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SIU said:
Does anyone have any idea (or vision) how to encourage kids and teenagers to read the classics? Seems that almost all high-school kids don't have the patience for 'heavy classics', such as Crime and Punishment or even Lord of the Rings (who needs to read when you can watch the trilogy).

I am just wondering if there can be some creative idea that would encourage them to download those classics and have some knowledge in literature?
If you have access to the kids standardized test scores, I'd check out the lexile levels that the kids are capable of reading at and the lexile levels of the books you'd like them to read and make sure that you are suggesting classic books for leisure reading that are at least a little below what their instructional reading level is. If they have to really work at getting through the books, they aren't going to enjoy them, and reading is going to feel like a chore. The jump in reading level from The Hunger Games or Twilight or even the Harry Potter books to The Lord of the
Rings
is huge.

I'd also be sure to present these books as "books I really loved when I was your age" rather than "things I think you should read to be well-educated." If you can't do that with a clear conscience because you didn't come to appreciate the books you want them to read until later in life, let them wait to discover them, too.
 

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If you want to encourage kids to read the classics, encourage them to read - read anything. You sometimes hear people who think it is terrible that young people are reading books like The Hunger Games. I think it's fantastic. A lot of them will discover the classics on their own, if you don't turn reading into a chore.
 

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Presenting them as "books I loved when I was your age," as noted above, is important. (It may not work -- the kid in question may think anything the parent/teacher loved is automatically a snooze from the late Cretaceous.) Anything presented with an "eat your peas" tone will probably be rejected outright. If you're still enthusiastic about the story yourself, then it's worth pitching it to younger readers if their reading skills are up to it. (Moby Dick might not be a good match for a 5th grader.)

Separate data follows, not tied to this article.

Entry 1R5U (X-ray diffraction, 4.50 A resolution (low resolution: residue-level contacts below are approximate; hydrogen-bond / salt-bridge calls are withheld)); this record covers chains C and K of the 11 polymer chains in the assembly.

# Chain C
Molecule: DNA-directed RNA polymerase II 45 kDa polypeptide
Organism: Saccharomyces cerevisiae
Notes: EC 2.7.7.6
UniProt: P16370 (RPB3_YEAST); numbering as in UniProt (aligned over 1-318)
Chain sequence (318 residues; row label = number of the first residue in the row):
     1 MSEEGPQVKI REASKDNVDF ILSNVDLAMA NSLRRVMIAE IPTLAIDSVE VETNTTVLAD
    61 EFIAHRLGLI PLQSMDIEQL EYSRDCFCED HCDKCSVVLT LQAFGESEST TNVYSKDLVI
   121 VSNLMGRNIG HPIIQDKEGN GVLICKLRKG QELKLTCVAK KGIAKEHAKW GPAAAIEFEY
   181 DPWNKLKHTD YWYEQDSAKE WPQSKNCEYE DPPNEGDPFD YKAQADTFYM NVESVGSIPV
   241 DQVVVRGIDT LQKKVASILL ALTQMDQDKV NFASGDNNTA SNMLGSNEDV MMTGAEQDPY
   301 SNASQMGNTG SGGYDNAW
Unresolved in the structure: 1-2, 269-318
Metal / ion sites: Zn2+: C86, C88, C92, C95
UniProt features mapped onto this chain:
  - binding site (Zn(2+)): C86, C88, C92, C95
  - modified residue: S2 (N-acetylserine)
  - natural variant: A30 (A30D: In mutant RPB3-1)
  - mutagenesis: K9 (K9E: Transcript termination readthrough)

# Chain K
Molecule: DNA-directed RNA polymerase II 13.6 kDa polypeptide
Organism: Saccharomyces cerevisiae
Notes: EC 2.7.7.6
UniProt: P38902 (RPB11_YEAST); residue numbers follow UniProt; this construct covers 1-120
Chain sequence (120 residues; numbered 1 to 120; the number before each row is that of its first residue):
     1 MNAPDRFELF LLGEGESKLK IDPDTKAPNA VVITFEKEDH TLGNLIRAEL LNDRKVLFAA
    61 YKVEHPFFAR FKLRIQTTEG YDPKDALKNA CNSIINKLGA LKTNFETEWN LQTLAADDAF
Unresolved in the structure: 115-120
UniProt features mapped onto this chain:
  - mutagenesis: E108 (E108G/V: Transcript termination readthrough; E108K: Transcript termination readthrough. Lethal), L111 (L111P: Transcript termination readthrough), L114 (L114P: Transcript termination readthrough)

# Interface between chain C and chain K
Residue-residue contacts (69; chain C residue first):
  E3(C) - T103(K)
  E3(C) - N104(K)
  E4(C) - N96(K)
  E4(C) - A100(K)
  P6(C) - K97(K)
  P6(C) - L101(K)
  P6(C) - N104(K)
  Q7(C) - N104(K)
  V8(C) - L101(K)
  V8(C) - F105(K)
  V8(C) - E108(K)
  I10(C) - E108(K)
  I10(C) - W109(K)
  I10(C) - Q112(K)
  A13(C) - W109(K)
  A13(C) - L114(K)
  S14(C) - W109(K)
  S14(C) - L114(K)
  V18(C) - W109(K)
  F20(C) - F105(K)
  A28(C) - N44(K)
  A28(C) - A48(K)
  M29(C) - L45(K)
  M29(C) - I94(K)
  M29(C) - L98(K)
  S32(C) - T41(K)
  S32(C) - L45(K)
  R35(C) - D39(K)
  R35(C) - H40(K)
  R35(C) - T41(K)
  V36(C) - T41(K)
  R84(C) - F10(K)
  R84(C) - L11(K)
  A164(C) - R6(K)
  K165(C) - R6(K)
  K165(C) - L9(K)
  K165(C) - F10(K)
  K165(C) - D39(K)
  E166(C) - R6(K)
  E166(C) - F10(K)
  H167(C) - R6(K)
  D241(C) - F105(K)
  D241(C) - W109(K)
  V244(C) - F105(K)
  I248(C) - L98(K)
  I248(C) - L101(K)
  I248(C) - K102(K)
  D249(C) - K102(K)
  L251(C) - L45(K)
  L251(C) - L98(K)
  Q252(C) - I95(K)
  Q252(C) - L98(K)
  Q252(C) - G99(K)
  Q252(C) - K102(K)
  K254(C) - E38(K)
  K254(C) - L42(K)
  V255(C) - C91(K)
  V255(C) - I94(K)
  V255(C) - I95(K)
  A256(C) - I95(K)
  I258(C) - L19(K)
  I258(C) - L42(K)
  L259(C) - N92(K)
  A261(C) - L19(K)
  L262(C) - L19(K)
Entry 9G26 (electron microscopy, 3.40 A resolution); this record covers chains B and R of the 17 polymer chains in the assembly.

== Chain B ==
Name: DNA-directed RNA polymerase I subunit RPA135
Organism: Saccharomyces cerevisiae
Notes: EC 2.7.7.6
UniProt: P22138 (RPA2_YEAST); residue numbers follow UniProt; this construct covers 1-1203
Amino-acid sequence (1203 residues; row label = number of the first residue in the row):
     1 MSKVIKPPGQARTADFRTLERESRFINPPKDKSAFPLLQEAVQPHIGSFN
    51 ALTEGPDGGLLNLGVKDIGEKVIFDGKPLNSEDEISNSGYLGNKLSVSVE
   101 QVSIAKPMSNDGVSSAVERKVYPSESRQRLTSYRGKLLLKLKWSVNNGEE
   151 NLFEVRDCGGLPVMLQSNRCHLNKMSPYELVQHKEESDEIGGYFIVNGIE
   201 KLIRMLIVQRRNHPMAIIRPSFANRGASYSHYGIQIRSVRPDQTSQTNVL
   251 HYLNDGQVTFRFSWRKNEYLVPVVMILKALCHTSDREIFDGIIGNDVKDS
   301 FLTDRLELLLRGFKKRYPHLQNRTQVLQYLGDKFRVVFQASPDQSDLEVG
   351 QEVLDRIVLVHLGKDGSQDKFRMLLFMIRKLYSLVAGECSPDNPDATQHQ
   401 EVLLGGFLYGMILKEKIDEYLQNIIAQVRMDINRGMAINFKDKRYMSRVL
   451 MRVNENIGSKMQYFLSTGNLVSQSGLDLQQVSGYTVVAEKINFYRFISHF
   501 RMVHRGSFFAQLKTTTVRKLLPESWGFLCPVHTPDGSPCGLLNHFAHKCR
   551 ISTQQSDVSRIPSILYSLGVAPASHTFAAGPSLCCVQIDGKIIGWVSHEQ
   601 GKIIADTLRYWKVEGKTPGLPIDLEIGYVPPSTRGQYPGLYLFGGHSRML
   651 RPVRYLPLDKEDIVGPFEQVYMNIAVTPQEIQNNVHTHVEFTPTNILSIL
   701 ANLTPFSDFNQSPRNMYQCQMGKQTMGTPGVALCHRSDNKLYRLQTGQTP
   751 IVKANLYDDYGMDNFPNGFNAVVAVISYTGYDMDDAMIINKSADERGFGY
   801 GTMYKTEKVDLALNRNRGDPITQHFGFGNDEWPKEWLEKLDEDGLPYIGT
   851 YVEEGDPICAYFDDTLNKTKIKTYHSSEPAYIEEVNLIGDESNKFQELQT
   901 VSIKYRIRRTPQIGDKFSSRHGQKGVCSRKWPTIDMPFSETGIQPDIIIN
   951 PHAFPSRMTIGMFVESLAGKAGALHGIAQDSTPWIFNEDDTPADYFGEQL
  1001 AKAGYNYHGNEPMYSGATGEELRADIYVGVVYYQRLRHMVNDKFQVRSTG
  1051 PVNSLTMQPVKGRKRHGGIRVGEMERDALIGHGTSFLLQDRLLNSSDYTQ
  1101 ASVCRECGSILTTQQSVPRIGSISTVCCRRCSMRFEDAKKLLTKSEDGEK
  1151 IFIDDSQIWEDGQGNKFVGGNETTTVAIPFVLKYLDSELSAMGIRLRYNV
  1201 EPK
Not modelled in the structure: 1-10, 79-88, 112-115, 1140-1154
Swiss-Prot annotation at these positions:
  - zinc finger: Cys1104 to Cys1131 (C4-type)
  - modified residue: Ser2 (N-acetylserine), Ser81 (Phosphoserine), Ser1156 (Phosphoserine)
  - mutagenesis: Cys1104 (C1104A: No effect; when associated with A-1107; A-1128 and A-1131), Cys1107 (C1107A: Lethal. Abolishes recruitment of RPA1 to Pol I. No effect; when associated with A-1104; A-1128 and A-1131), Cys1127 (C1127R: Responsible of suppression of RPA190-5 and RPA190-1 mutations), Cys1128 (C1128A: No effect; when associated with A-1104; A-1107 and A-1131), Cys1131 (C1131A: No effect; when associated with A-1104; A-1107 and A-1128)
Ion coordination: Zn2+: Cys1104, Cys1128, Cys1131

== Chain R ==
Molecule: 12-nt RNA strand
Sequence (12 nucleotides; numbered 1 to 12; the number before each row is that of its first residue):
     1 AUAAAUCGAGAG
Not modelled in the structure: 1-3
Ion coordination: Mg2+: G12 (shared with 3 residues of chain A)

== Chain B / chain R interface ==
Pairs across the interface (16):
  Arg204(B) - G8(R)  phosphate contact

But since this is Kindle Boards...

When I was in 5th and 6th grade (late Cretaceous), you could walk into almost any place that sold comics and find some selections from Classics Illustrated. That line of comics did adaptations of everything from Dickens and Bronte and Shakespeare to Dumas and Melville and Verne. My first acquaintance with some of these stories was through Classics Illustrated, and I'll bet I'm not alone among KBers in saying that. A number of those comics are showing up in the Kindle store now -- a bit pricey and probably available only for the Fire, iPad, or cloud reader on desktop machines, but if you can't get a kid to pick up the full book, a CI comic version will usually give a good quick overview of the story and often recommend a reading of the original. If nothing else, the kids will remember some of those titles when they start picking up the original books on their own.